Monthly Archives: April 2016

Chocolate Friands (Gluten & Dairy Free)


My parents, born and raised in Sri Lanka, are highly bemused by the sudden popularity of coconut oil, especially as many of the virgin coconut oil products come from Sri Lanka itself. They find it highly comical that health food nuts and buffs are paying exorbitant amounts of money for something that’s rather cheap and seen as an inferior product in Lanka, compared to olive, canola and even vegetable oils. Granted, the Sri Lankan stuff that’s made for local consumption can be nasty. Meanwhile, my relatives are always singing the virtues of all other oils and asking us to bring olive oil to eat, drink and moisturise their skin with.

Some of that thinking has obviously rubbed off on me, there is a part of me that baulks at the idea of paying over 10 dollars for a small jar of what my grandmother bought from the markets for under a hundred rupees (approximately a dollar). In saying that, it’s a fabulous dairy-free alternative to butter and in this recipe, gives a lovely silky texture to the final friand – so much so that I didn’t even miss the butter, this time. Yes you heard correct, I didn’t even notice the butter was gone.

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1 cup almond meal
1 2/3 cups icing sugar, sifted
1/2 cup gluten free plain flour, sifted
1/2 teaspoon baking powder, sifted
1/2 cup cocoa, sifted
5 egg whites
150g coconut oil, melted

Raspberry and sea salt (optional)


Preheat oven to 180C. Place the almond meal, icing sugar, flour, baking powder, cocoa, egg whites, coconut oil in a bowl and whisk until combined.

Spoon the mixture into 12 x 1/2-cup capacity lightly greased oval-shaped friand tins, insert a raspberry on top and sprinkle with salt.

Bake for 20–25 minutes or until risen and cooked through. A skewer inserted in the centre should come out clean. Using a palette knife, loosen the edges and remove the friands from the tins immediately.

Allow to cool on a wire rack before serving. Makes 12.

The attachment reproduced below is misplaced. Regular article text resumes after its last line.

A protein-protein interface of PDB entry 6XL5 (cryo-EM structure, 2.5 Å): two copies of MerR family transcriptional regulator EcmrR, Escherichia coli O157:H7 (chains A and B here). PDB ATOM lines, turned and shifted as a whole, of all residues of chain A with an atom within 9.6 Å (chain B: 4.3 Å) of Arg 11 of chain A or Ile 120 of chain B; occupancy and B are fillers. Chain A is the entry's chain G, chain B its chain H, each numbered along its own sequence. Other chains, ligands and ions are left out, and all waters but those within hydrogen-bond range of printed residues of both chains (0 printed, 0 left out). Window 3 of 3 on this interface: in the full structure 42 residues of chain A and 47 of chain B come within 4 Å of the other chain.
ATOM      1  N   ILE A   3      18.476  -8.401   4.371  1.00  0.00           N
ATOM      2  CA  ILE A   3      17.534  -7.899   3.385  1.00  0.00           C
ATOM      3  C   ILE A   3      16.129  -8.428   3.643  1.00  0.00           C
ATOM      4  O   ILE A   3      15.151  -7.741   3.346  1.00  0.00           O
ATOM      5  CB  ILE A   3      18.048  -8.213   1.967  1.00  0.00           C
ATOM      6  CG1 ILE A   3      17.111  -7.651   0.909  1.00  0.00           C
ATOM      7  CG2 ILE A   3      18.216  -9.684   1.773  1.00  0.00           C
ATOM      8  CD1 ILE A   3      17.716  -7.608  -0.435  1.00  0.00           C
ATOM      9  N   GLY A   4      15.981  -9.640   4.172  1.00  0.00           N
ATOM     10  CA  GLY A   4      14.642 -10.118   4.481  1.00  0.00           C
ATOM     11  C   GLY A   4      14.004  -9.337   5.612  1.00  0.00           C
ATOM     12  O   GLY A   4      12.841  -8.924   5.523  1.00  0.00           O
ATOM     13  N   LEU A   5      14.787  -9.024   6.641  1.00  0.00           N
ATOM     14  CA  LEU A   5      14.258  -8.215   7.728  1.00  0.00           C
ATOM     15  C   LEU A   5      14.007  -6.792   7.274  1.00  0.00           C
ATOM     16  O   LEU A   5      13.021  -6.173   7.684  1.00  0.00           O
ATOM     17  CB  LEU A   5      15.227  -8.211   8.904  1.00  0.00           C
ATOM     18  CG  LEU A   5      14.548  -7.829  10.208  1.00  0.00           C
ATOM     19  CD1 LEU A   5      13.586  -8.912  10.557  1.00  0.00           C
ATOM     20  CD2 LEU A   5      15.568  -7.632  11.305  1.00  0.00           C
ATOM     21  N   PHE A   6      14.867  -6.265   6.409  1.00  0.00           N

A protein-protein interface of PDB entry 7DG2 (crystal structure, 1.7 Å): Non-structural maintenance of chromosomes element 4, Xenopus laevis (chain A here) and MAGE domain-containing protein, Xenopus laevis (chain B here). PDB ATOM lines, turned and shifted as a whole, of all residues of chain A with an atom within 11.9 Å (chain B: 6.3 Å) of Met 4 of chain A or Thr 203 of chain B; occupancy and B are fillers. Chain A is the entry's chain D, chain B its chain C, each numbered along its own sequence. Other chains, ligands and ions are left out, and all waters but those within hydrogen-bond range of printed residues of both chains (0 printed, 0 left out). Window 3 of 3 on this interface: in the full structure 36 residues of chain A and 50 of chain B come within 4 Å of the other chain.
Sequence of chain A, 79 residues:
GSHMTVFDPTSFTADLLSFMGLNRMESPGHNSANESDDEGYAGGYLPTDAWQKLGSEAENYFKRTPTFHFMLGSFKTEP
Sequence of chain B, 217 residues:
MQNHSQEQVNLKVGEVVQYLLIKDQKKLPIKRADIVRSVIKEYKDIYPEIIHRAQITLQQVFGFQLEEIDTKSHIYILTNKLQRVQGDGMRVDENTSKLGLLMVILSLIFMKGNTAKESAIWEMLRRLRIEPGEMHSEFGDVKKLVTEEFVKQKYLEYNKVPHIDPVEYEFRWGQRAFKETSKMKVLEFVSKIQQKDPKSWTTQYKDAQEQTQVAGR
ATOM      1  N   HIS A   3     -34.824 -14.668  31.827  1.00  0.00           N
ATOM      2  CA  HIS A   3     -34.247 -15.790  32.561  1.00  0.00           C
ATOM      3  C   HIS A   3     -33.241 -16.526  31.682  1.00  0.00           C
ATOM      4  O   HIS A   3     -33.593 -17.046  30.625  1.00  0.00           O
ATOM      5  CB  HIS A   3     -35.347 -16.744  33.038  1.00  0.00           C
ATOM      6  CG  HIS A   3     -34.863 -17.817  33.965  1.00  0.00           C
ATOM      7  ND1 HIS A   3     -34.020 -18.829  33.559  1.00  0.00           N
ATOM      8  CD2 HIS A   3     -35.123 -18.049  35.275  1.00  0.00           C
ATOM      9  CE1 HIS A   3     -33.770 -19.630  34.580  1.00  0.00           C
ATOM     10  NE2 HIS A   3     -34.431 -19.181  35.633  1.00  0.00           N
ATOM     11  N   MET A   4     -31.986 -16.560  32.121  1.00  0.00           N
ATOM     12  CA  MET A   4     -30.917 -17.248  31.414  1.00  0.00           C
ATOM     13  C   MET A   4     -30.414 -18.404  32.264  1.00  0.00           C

Filed under "Something" Free Cooking, Sweet Treats



It’s coming up to Sri Lankan New Year and Mr C’s day care is holding a celebration. There are a few Sri Lankan kids and a Sri Lankan teacher so it’s a big deal this year. They’re making coconut rice onsite and dressing up in traditional garb.I was wracking my brain trying to think of an easy, uniquely traditional treat to make his friends….and then it came to me…kokis of course. Not only is it not too arduous to make, I thought there was a good chance that even the picky toddlers might enjoy them. It’s also gluten free, nut free and hopefully child-friendly.


Kokis is a traditional Sri Lankan snack, often served at Sri Lankan New Year. A crispy, cookie-like treat, made of coconut milk and rice flour and deep-fried till crispy. Of the many Sri Lankan treats that grace the New Year table, this is by far one of the easiest. It does require a kokis mould, made of metal, and attached to a long handle, which may be a deterrent. But, they are available in Sri Lankan spice stores in many places outside of Sri Lanka. If not, ask your kindly relatives in Sri Lanka to send you one, the next time the ask “what can we send?” .

A new mould will take a little “breaking in” and you may find the batter will stick to the mould for a little while. Keep at it, it ill eventually come good.

When Ammi made kokis, she always turned the last bit of batter into “chilli” kokis by adding chilli powder. Much as she’d done for her dad growing up. Chilli kokis go especially well with a nice cool beer or ‘lion lager’.  See below for my take on “chilli kokis”.